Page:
The idea she might already be dead, “really shook me,” Ms. Lo said. “If Zeytin had died while we were pushing our film about her life out into the world – and nobody even knew – I would not want to make documentaries any more,” she wrote on Instagram. “The ethical bargain of making non-fiction would be too steep: What’s the point of making a film that not enough people see to even make a difference to the life of its protagonist?”

She gave herself a week to look for Zeytin, not sure how really to go about it. But landing in Istanbul, she found a city that was full of people equally determined to track the dog down. Visiting a vet to ask after Zeytin, Ms. Lo ran into a woman who was doing exactly the same thing, without realizing the director was in town.

On one of her last days in the city, “we finally stumbled across her in a café,” Ms. Lo said. The dog was sleeping, indifferent to any danger or the search under way for her.

“We found her because of the efforts of so many people who reached out to us over social media,” Ms. Lo said. It felt like “such an affirmation” as to the power of filmmaking.

Filmmaker Elizabeth Lo is reunited with Zeytin.Handout

Even then, seeing the dog so content, so like she had always been, gave her pause. “Her life still seemed good in Istanbul, where dogs aren’t being rounded up.”

Ms. Lo wondered whether she had the right to take a decision on Zeytin’s behalf. But she thought back to during production when she failed to act in time to save a dog she thought was at risk.

“It hardened my resolve that you must act when you have an instinct that something bad could happen.”

Before coming to Istanbul, she had spoken to Mr. Akkok about potentially adopting Zeytin. He lives on a farm on the outskirts of Istanbul, which he shares with 20 dogs, a blind horse, an orphan donkey and dozens of disabled gulls rescued from the streets of the city.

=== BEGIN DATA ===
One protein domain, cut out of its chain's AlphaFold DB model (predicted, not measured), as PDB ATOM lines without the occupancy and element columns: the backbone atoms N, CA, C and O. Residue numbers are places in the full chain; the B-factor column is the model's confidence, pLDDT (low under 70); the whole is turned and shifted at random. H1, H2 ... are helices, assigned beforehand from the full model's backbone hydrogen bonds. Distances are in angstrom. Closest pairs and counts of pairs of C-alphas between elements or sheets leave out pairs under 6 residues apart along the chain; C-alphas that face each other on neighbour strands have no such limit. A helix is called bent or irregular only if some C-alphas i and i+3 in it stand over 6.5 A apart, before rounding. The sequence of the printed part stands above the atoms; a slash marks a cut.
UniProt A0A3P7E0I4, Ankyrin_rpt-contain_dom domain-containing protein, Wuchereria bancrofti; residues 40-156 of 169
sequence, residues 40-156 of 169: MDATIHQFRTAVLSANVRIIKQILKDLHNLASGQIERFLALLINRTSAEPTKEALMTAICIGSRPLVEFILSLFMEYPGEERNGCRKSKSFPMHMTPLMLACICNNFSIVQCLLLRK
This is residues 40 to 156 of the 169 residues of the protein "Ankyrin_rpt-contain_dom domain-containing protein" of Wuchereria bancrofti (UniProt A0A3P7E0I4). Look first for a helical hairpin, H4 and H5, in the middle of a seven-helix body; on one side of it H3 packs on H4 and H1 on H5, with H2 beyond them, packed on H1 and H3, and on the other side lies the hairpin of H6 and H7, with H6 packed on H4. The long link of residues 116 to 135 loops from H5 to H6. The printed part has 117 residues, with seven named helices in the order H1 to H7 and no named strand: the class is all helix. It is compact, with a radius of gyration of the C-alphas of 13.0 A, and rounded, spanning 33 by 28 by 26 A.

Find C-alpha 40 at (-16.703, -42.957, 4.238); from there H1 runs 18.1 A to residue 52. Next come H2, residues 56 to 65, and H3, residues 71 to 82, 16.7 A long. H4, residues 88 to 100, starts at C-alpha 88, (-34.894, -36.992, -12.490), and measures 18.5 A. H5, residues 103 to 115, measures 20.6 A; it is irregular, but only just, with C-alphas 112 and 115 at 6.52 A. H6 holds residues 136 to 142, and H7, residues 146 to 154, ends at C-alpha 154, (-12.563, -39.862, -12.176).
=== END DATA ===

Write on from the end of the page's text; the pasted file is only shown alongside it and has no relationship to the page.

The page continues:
“It’s not a shelter or sanctuary, it is my home. I do it all by myself, I don’t get any support from anyone, but this is my passion, this is my mission in life,” he said. “At some point I had decided not to adopt more and more dogs, because I had to stop somewhere, I could not afford to keep adding more, but when Elizabeth contacted me and said she found Zeytin, it was such a heartwarming story, I couldn’t resist.”

Elizabeth Lo, right, and Elias Pena Slavador, right, visit the home of Mert Akkok before introducing Zeytin the next day.Handout

Zeytin arrived at her new home at the end of January. “She’s a very friendly dog,” Mr. Akkok said, and she is adapting to becoming part of a pack. “Once she is used to that she will be a member of the family, I promised Elizabeth I will keep her until the end.”

Ms. Lo had once considered taking Zeytin herself, even though she knew her own itinerant lifestyle was completely unsuitable. Mr. Akkok provided, by contrast, the perfect home.

“I don’t want her story to be promoting a narrative that all dogs need to be housed and homed, because stray was the opposite of that,” she said. “But Mert truly loves dogs, and allows street dogs to live with the same type of freedom and agency they had on the streets but within a safety of a home.”

Ms. Lo said the resistance to Mr. Erdogan’s anti-dog campaign “fills me with so much hope” that Turkey might cling onto its hard-fought protections and unique tolerance for stray animals.

“It was a testament to the deep spirit of love, that these dogs are embraced by a large swath of the population,” she said. “And that will hopefully outlast any government.”